This post was syndicated from: SANS Internet Storm Center, InfoCON: green and was written by: SANS Internet Storm Center, InfoCON: green. Original post: at SANS Internet Storm Center, InfoCON: green
This is a guest diary submitted by Brad Duncan.
In September 2014 after the Neutrino exploit kit (EK) had disappeared for 6 months, it reappeared in a different form. It was first identified as Job314 or Alter EK before Kafeine revealed in November 2014 this traffic was a reboot of Neutrino .
This Storm Center diary examines Neutrino EK traffic patterns since it first appeared in the Spring of 2013.
Neutrino EK: 2013 through early 2014
Neutrino was first reported in March 2013 by Kafeine on his Malware Dont need Coffee blog . It was also reported by other sources, like Trend Micro .
Heres a sample of Neutrino EK from April 2013 using HTTP over port 80:
Shown above: Neutrino EK traffic from April 2013.
By the summer of 2013, we saw Neutrino use HTTP over port 8000, and the traffic patterns had evolved. Heres an example from June 2013, back when I first started blogging about malware traffic :
Shown above: Neutrino EK traffic from June 18th, 2013.
In October 2013, Operation Windigo (an on-going operation that has compromised thousands of servers since 2011) switched from using the Blackhole EK to Neutrino .
Before Neutrino EK disappeared in March of 2014, I usually found it in traffic associated with Operation Windigo. Here are two examples from February and March 2014  :
Shown above: Neutrino EK traffic from February 2nd, 2014.
Shown above: Neutrino EK traffic from March 8th, 2014.
March 2014 saw some reports about the EKs author selling Neutrino . Later that month, Neutrino disappeared. We stopped seeing any sort of traffic or alerts on this EK.
Neutrino EK since December 2014
After Kafeine made his announcement and EmergingThreats released new signatures for this EK, I was able to infect a few VMs. Heres an example from November 2014 :
Shown above: Neutrino EK traffic from November 29th, 2014.
Traffic patterns have remained relatively consistent since Neutrino reappeared. I infected a VM on February 2nd, 2015 using this EK. Below are the HTTP requests and responses to Neutrino EK on vupwmy.dout2.eu:12998.
- GET /hall/79249/card/81326/aspect/sport/clear/16750/mercy/flash/clutch/1760/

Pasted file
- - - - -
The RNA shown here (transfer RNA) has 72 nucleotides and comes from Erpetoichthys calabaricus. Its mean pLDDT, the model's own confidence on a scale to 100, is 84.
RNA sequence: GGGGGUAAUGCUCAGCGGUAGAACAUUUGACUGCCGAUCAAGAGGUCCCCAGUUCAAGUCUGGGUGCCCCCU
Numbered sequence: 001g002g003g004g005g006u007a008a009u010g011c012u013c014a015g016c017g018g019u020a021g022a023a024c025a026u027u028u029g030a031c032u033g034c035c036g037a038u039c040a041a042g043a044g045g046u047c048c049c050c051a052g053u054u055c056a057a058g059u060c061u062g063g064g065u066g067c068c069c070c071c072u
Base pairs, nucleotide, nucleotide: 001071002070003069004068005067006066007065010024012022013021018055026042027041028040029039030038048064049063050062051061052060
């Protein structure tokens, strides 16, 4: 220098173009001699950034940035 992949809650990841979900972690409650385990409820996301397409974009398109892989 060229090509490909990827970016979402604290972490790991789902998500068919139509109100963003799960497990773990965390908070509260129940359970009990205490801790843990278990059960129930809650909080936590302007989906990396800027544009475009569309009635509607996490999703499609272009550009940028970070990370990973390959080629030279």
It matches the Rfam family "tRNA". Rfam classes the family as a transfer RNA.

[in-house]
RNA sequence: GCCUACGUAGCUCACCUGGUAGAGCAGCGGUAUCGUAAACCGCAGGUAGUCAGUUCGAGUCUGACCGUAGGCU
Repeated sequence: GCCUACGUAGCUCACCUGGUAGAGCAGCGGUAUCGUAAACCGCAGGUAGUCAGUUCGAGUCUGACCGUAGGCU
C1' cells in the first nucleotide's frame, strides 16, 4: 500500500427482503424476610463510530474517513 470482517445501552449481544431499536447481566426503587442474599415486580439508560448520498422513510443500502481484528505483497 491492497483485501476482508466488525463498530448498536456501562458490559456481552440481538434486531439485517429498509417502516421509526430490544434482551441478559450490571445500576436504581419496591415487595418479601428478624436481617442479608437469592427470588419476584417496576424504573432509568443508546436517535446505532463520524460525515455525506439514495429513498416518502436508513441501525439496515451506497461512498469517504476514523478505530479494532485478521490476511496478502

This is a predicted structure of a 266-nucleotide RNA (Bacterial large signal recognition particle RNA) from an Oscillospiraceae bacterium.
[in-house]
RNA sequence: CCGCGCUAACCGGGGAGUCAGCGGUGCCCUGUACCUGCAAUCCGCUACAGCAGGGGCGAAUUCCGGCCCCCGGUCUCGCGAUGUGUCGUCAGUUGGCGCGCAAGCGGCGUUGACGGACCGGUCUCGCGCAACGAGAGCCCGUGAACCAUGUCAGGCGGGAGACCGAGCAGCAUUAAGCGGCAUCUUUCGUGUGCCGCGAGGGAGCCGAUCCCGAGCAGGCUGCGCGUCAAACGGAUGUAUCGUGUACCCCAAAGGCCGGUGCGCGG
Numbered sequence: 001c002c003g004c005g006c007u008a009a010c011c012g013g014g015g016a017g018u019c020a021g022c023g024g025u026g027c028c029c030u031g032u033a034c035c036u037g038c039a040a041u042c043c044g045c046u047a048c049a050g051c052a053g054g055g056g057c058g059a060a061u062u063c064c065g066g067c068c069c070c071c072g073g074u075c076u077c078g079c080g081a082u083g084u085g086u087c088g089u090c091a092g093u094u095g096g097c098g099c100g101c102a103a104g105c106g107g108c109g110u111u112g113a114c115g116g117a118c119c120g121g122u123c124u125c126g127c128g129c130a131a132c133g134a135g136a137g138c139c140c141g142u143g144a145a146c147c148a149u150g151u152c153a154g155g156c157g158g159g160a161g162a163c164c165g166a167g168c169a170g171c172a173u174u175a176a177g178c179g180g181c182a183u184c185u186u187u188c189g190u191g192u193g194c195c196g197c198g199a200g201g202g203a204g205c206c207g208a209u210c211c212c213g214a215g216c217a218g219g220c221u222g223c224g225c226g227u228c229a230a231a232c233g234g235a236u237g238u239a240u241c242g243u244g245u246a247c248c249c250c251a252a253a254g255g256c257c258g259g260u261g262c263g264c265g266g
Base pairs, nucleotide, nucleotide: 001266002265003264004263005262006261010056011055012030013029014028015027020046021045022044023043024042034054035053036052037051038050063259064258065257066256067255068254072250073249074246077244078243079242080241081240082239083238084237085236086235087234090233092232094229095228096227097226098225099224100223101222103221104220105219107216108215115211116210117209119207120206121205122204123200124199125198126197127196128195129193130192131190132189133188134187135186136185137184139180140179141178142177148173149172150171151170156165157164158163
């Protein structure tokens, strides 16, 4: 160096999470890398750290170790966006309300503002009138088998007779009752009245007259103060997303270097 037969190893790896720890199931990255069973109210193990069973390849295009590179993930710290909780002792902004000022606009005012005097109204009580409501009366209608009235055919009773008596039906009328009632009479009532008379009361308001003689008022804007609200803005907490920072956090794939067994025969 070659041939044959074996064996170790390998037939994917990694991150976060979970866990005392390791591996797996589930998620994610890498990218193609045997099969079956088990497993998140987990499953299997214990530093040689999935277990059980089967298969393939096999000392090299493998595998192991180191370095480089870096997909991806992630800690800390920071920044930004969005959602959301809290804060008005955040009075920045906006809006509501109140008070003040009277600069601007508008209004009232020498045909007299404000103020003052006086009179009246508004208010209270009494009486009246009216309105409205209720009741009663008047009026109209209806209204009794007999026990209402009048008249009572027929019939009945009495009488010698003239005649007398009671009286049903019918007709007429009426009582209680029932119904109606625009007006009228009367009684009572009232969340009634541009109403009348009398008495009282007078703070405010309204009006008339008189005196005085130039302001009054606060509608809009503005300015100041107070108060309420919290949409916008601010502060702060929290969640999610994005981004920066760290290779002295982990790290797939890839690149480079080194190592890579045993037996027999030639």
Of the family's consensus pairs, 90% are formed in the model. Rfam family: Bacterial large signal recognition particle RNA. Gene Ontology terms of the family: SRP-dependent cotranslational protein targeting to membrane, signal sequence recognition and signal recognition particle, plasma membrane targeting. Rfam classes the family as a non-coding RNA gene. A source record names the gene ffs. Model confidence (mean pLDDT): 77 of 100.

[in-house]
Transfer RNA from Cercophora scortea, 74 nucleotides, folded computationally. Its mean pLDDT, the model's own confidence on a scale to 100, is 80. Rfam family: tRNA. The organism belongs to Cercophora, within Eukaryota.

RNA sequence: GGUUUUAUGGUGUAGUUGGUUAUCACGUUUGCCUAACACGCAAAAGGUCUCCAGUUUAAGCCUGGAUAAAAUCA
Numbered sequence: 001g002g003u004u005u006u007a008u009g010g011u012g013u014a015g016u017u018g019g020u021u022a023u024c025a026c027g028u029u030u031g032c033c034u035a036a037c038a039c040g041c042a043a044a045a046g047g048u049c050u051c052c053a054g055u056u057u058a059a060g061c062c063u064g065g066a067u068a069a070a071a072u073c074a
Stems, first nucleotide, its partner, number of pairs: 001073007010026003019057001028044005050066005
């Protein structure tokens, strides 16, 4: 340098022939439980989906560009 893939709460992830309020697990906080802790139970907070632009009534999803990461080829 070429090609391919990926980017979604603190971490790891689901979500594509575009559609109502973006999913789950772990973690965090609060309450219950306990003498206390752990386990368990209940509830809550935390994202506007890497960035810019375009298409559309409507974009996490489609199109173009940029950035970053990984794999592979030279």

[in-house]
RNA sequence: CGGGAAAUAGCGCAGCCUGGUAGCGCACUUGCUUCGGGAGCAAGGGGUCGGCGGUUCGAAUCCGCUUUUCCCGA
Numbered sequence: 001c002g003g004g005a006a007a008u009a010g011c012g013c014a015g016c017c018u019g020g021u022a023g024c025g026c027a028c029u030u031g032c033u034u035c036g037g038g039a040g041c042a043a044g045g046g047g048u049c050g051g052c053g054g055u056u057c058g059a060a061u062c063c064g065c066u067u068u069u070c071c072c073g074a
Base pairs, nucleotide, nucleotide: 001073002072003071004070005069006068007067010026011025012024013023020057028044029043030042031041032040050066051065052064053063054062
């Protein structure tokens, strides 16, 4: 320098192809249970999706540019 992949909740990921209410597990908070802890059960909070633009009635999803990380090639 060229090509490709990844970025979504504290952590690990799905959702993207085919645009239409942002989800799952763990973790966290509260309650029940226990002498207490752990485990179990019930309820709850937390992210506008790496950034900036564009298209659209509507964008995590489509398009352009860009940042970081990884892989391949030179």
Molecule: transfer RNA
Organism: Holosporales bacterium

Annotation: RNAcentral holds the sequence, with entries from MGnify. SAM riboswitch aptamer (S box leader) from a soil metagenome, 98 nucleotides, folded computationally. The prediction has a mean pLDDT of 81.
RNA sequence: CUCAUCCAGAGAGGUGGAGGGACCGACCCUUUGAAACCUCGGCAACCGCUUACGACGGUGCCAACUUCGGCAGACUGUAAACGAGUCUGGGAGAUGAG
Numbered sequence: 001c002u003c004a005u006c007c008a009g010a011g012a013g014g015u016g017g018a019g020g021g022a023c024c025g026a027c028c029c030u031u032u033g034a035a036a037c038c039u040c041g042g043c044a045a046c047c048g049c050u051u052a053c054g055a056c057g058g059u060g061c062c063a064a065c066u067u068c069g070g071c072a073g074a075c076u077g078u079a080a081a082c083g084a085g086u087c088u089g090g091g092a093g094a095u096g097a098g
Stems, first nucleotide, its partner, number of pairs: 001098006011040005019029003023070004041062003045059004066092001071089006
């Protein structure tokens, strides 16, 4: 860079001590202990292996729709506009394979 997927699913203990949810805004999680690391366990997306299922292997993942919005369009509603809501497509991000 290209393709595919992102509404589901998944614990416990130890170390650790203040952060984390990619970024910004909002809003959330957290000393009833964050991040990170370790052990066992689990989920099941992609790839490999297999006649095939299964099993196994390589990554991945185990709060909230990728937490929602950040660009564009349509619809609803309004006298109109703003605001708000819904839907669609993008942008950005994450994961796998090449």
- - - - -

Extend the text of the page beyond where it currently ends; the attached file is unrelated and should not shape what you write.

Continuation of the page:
- HTTP/1.1 200 OK (text/html) – Landing page
- GET /choice/34831/mighty/drift/hopeful/19742/fantastic/petunia/fine/12676/
- HTTP/1.1 200 OK (application/x-shockwave-flash) – Flash exploit
- GET /nowhere/44312/clad/29915/bewilder/career/pass/sinister/
- HTTP/1.1 200 OK (text/html) – No actual text, about 25 to 30 bytes of data, shows up as Malformed Packet in Wireshark.
- GET /marble/1931/batter/21963/dear/735/yesterday/6936/familiar/37370/
- HTTP/1.1 200 OK (application/octet-stream) – Encrypted malware payload
- GET /lord.phtml?horror=64439push=75359pursuit=washfond=monsieur
- HTTP/1.1 404 Not Found OK (text/html)
- GET /america/86960/seven/quiet/blur/belong/traveller/12743/gigantic/96057/
- HTTP/1.1 404 Not Found OK (text/html)
The malware payload sent by the EK is encrypted.
Shown above: Neutrino EK sends the malware payload.
I extracted the malware payload from the infected VM. If youre registered with Malwr.com, you can get a copy from:
This malware is similar to previous Vawtrak samples Ive seen from Neutrino and Nuclear EK last month  .
Exploit kits tend to evolve over time. You might not realize how much the EK has changed until you look back through the traffic. Neutrino EK is no exception. It evolved since it first appeared in 2013, and it significantly changed after reappearing in December 2014. It will continue to evolve, and many of us will continue to track those changes.
Brad Duncan is a Security Researcher at Rackspace, and he runs a blog on malware traffic analysis at http://www.malware-traffic-analysis.net
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